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Stevie Wonders’ music in Civil Rights Movement

<t / love's in need of love today / don't delay / send yours in right away. / Hate's goin' round / breaking many hearts /stop it please / before it's gone too far.

In a presentation entitled, “Stevie Wonders Songs in the Key of Life as a Cultural Artifact of the Long Civil Rights Movement,” Professor Kevin Gaines reflected on the meanings and messages Wonder’s songs and their relation to the tensions during the second half of the twentieth century.

Gaines is the Robert Hayden Collegiate Professor of History at the University of Michigan, the past president of the American Studies Association and author of two books, American Africans in Ghana: Black Expatriates in the Civil Rights Era and Uplifting the Race: Black leaders, Politics and Culture During the 20th Century. Gaines’ insight on Stevie Wonder and his connection with the Civil Rights Movement was received Wednesday afternoon by more than 50 professors and students.

Gaines began his presentation through the words of Dr. Martin Luther King: We must rapidly begin the shift from a thing-oriented society to a person-oriented society and discussed the messages that Dr. King preached on racism and the moral obligation for non-violent direct activism of the late 1960s and 1970s.

Meanwhile in Detroit, Motown Record Corporation was putting out records world-wide that sung of Kings messages. Even in songs that were not explicitly political, underlying political sometimes unintentionally rose to the surface. “It may not have been a political song, but the movement was political,” said Gaines. During this period of heightened tensions it seemed that every form of media was related to Civil Rights, but according to Gaines, in particular there was a close connection between music and the Civil Rights Moment.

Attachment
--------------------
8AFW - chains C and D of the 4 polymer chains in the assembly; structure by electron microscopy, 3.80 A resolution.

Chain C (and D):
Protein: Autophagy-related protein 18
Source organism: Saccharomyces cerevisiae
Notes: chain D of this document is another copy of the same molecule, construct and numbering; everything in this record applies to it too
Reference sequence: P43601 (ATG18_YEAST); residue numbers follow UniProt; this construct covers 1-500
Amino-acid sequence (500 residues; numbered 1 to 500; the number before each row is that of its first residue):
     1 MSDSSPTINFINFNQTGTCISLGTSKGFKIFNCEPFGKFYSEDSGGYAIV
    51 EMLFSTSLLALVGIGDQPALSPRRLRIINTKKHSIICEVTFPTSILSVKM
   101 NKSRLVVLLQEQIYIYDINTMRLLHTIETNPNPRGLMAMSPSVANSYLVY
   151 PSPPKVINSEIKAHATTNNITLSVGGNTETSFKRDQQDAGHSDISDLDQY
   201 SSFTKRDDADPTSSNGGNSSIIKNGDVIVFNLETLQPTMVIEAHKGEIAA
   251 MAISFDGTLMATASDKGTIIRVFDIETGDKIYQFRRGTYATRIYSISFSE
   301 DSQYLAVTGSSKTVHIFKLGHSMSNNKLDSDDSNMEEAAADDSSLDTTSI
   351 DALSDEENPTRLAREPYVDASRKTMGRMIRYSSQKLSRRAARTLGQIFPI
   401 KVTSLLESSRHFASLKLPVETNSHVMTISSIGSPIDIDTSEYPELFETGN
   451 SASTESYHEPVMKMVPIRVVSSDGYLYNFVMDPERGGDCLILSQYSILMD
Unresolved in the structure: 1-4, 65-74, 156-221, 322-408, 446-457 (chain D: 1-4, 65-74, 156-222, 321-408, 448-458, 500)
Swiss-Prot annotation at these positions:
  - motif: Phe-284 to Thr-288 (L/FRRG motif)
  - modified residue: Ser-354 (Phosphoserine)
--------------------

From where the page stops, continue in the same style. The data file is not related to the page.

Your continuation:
The movement, therefore, provided the backdrop for Stevie Wonder to become an influential artist. Wonder was firstly a talented musician, songwriter, and producer who played every single instrument in the recordings of his songs. In addition, he shared the same anti-war beliefs as King and was committed to building black culture and community, as well as strengthening interpersonal relations and emphasizing the importance of love. These beliefs were contained within metaphors, illusions, etc. in the lyrics of Wonder’s #1 album Songs in the Key of Life (1976).

Gaines then walked the audience through various songs like Loves in Need of Love Today, Dorth Ashby, Sir Duke, No Pain and more from Songs in the Key of Life. Through these, Gaines demonstrated the various messages that the songs contained similarities to the messages of Dr. King, such as spirituality, action against present effects and the questioning of social order. Such ideas then could find their way to the public through Wonder lyrics in an effort, according to Gaines, to change words to truth and truth to love.

Although Gaines speech focused primarily on Stevie Wonder’s musical contributions to the Civil Rights Movement, he also discussed how Wonder knew he stood on the shoulders of the Jazz Greats. In the end, the other voices that also sang their beliefs alongside Wonder demonstrated the strength and magnitude of the Civil Rights Movement, of which Wonder was a crucial part.

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